I was skeptical, when I first heard about the idea of using lasers and man-made lightning to detonate explosives at a distance. Not only did the technology sound fantastic. But the company pushing the real-life ray gun, Tucscon's Ionatron Inc., seemed so damn squirrely -- long on press releases and shady political connections, short on specifics about how their technology really worked. And that's before you start digging into the questionable stock deals and patent violations. So I wrote Ionatron off for while, despite more and more headlines about the firm and its "Joint IED Neutralizer" -- JIN, for short.Then, over the summer, I got a call from an Army general who had seen the thing in action. By using femtosecond lasers light pulses that last less than a ten-trillionth of a second JIN could carve conductive channels of ionized oxygen in the air. Through these XXXX-foot channels, Ionatron's blaster sent man-made lighting bolts. And they actually seem to work at neutralizing bombs. "We understand the physics of what we're trying to do. Now we're just working on the engineering," the general told me. "I think we're going to solve that problem -- and this is just a guess -- in 12 months, maybe 18."It turns out the general wasn't the only one who was impressed. Last year, "then-deputy Defense Secretary Paul D. Wolfowitz recommended investing $30 million in research and sending prototypes to Iraq for testing," the L.A. Times reports. Ionatron CEO Tom Dearmin told eDefense that the first of 12 units would be in Iraq by the end of July."But 10 months later and after a prototype destroyed about 90% of the IEDs laid in its path during a battery of tests not a single JIN has been shipped to Iraq," the Times notes. "To many in the military, the delay in deploying the vehicles, which resemble souped-up, armor-plated golf carts, is a case study in the Pentagon's inability to bypass cumbersome peacetime procedures to meet the urgent demands of troops in the field."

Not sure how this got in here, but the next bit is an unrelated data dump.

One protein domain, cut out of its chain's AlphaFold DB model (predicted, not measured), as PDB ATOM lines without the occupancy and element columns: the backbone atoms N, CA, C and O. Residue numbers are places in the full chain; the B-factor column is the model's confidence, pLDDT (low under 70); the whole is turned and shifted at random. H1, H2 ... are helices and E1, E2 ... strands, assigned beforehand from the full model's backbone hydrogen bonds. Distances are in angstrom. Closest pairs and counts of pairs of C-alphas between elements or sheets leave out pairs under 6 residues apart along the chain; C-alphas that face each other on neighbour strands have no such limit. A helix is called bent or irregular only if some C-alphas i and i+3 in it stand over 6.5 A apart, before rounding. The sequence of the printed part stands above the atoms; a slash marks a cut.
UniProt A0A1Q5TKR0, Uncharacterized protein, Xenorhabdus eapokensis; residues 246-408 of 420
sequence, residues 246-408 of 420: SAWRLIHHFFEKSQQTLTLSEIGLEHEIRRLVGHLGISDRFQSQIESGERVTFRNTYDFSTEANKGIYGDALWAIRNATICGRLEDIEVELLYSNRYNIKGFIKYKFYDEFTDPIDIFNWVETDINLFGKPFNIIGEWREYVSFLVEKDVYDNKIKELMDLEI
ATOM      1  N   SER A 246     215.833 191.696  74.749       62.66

"The decision has been made that it's not yet mature enough," said Army Brig. Gen. Dan Allyn, deputy director of... the Joint IED Defeat Organization. Iraq is "not the place to be testing unproven technology."But the Marine Corps believes otherwise and recently decided to circumvent the testing schedule and send JIN units to Al Anbar province in western Iraq... Based on their performance, Marine commanders said, they hope the device can eventually be used throughout Iraq.Just about every arm of the Defense Department that deals with R&D has been struggling to figure out when to send new technologies to the field. Wait too long, and you're robbing troops of a valuable tool. Field a gadget too quickly, the un-worked-out kinks can ruin its reputation in the military for a while. Troops can even get hurt, relying on an unstable machine.Usually, the Pentagon errs on the side of caution. Some of the most valuable tools in Afghanistan and Iraq -- the Predator drone, the Stryker armored vehicle -- were deemed not ready for prime time by Defense Department testers.But despite "thousands of little items found wrong with the Stryker," it was fielded anyway, Army Test and Evaluation Command chief Major General James Myles told me recently. The problems were small and fixable enough that the Stryker was sent out "four or five years" earlier than what the old regulations would've required. So what if the brakes don't work in the extreme cold? "We can't wait for a perfect solution to get a weapon to the field."The Times pairs the JIN hold-up with the "military's failure to provide sufficient body armor and adequate armor for transport vehicles." But that's not quite right. There's a big difference between getting proven life-savers to a combat zone, and figuring out when something brand new is good enough to be deployed. That goes double for ray guns.UPDATE 03/21/06 9:38 AM: This post, and some of the comments to it, have been modified in the interest of operational security.